Saturday, February 9, 2013

The Writer's Dilemma

Today, for some reason, I feel like going crazy and temporarily dispensing with lists/predictions/whatever else (though don't you worry, this time next week this space will be silly with lists).
Today, we're going to talk about me, and we're going to like it.
When I'm not trying to register infinitesimal movements of the Oscar-Buzz needle, or drowning in a flood of well-written academia, I do try to write for myself. Granted, this doesn't happen very often. Generally, where I am in my life requires me to write at least two papers a week, not always in English (Wenn ich deutsche Fans habe, hallo! Bitte schreib einen Kommentar, damit ich mein Deutsch ├╝ben kann!). So I frequently find myself writing lengthy essays on postmodern identity crises in European road-trip movies, or Barbarella as a feminist treatise on the male gaze, which, as it turns out, tends to drain me of my creative desire. So even if I have an idea I feel like expressing, generally it gets lost in a dreamy haze of MLA citations and "therefore, we can infer"s.
And there's another problem--My muse is fickle as hell. I don't know how to describe it. Though the word 'muse' feels unbelievably pretentious, I don't know what else to name that strange part of my warped little noggin which sporadically generates creative output. Sometimes I think I can only write when I'm feeling nauseous, exhausted, and emotionally turbulent. Other times, I've no idea. Really, there's no method or madness to the manic fits which let me fish something out of the wacky stew of disparate impulses that passes for cognitive thought these days.

The point: combined with my schedule and my arbitrary-as-hell creative process, I almost never write anything, and when I do, I very rarely think it's anything worth reading.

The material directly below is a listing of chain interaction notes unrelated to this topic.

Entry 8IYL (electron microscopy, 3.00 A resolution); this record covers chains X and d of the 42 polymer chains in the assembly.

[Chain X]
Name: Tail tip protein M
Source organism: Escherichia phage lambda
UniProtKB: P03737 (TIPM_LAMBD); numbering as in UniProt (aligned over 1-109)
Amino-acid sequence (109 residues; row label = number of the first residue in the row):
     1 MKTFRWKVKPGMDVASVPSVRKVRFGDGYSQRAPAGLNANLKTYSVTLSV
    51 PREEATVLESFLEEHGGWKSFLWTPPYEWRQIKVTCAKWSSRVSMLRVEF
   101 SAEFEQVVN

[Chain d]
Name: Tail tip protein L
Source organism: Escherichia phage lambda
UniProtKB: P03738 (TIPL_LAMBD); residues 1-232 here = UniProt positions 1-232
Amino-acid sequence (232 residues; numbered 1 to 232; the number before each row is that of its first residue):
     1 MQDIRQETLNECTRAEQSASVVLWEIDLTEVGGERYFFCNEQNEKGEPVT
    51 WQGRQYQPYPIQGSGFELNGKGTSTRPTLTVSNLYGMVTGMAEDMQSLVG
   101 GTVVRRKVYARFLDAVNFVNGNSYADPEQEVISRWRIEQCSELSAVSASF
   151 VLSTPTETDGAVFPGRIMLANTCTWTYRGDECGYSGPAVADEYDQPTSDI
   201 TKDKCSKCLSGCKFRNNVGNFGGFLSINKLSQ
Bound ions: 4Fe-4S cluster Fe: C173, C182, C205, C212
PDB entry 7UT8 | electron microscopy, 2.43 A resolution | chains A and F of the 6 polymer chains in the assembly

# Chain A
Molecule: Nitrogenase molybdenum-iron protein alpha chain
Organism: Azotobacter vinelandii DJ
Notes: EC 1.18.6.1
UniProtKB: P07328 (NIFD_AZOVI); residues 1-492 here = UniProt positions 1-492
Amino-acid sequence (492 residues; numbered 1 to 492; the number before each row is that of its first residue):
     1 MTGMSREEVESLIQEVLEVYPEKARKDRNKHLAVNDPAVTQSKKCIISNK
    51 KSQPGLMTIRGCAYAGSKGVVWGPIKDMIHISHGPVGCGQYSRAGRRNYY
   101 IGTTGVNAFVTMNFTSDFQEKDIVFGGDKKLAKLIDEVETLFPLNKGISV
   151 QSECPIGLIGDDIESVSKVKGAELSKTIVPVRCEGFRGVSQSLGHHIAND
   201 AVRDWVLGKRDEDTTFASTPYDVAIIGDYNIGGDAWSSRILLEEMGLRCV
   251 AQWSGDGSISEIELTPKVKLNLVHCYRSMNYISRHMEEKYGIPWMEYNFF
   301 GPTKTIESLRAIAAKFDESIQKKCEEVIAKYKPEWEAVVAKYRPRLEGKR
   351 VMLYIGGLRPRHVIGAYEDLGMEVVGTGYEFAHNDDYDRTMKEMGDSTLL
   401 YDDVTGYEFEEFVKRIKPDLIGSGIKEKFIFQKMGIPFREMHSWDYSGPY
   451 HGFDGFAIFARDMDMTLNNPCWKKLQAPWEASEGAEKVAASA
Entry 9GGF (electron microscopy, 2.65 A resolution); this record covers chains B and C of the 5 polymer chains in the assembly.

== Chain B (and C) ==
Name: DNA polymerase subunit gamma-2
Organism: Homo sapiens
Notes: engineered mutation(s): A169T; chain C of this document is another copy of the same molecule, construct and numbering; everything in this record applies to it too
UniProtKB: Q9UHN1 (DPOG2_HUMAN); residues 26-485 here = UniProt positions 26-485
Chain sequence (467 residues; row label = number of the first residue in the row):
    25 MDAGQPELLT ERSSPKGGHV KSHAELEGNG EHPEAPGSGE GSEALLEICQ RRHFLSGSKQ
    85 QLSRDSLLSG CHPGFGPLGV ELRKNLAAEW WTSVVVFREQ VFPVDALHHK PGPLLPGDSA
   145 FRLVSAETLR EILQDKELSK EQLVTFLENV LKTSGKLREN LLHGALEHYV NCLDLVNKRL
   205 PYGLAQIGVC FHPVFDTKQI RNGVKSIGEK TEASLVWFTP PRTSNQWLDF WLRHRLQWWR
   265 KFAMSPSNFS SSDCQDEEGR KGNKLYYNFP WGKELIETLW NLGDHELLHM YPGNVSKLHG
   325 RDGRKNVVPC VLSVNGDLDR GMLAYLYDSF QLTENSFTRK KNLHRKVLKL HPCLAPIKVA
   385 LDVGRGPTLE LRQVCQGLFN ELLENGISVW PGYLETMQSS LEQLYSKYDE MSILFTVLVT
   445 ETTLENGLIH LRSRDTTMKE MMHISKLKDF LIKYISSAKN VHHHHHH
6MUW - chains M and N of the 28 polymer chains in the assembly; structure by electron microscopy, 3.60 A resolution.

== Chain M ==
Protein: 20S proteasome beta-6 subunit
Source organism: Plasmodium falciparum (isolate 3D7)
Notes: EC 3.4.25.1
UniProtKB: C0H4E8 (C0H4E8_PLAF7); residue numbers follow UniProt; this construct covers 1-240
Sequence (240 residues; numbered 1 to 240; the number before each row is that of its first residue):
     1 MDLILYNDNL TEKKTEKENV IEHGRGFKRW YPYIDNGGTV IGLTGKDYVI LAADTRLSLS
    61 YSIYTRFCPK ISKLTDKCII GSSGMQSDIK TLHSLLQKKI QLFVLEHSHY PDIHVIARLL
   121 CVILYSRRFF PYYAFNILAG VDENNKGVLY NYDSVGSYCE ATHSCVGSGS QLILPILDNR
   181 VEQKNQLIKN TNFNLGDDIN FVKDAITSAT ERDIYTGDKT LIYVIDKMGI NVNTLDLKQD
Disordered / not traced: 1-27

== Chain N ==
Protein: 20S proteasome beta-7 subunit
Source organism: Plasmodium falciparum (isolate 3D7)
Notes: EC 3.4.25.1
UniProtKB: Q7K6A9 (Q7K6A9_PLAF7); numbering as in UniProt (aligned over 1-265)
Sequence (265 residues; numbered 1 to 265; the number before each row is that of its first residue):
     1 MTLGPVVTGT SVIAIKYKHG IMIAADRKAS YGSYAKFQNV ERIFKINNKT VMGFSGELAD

The counterpoint: I've been writing like crazy for the past few weeks. Like, 100 pages worth of crazy. I've finished a first draft of a screenplay for the first time since high school, which is both wonderful and kind of embarrassing. And what's more? It might actually be good. It's certainly not good yet, but I feel like I've got the foundation for something that might not  suck. Who'd have thought?

A problem: Now, I understand that everything any writer produces is implicitly personal. We are, after all, only human, and can only really relate the experiences we've actually had. And sure, maybe you dress them up with car chases and sex scenes, but even the most ridiculous movie is founded on the basic human engines that motivate everyday life. So I don't have a problem that what I've written feels personal to me. Everything that I write should feel personal. If it doesn't, I'm clearly being derivative, or unadventurous, or bland.

But where's the line between the kind of personal which every writer uses, and the kind of personal which might be pushing it a little? I have to admit that what I've written is in no small part based on my experiences, on real people. Hell, I haven't even bother to change names yet (though this will of course happen before this ever sees the light of day). Granted, the 'people' in my script are composites of a few people, or have been tweaked, or idealized, or warped in some way until they don't resemble their real life counterparts so much as a bizarro-world doppelganger of my own invention. But still, isn't it a bit strange? I'm not the first person to do it, but I can't help but feel odd about it. I also have to admit that a few sequences of dialogue are lifted almost verbatim out of my life, and a few scenes (one in particular) are drawn directly from my life. And this all feels strange to me. And somehow wrong. Maybe because it's too personal--like I've exposed too much for it to feel like anything other than a vanity project now. Maybe because I'm writing, in part, about real people, who might find it strange to experience being seen through someone else's eyes. Even if the reality of these characters is that they don't actually exist, that they're just shades pulled out of some half-experienced memory that have been manipulated past easy recognition. It's still strange. Unethical, maybe? I honestly have no idea.